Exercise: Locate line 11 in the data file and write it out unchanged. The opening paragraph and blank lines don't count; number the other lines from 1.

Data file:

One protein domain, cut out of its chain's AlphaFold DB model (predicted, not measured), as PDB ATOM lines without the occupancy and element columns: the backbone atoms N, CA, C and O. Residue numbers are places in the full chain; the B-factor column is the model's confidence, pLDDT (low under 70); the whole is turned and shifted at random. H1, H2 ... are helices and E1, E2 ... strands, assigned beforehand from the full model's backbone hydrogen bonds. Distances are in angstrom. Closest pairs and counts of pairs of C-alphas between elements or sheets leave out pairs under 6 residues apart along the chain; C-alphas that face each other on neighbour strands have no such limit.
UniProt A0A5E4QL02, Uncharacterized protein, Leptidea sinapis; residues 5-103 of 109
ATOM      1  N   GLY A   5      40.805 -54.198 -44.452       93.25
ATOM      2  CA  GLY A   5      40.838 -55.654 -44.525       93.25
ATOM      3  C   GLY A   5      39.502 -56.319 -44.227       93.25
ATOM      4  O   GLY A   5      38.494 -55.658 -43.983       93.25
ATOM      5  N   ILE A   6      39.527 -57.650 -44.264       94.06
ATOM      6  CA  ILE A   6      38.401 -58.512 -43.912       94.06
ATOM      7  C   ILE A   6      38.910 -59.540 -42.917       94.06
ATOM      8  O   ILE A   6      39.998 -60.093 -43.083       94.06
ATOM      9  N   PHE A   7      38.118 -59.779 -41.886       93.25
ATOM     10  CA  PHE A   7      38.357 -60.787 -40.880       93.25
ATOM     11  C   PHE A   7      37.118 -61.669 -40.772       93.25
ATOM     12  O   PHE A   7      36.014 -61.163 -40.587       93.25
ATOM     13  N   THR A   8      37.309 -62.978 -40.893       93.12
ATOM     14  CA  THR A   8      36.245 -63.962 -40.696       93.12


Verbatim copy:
ATOM     10  CA  PHE A   7      38.357 -60.787 -40.880       93.25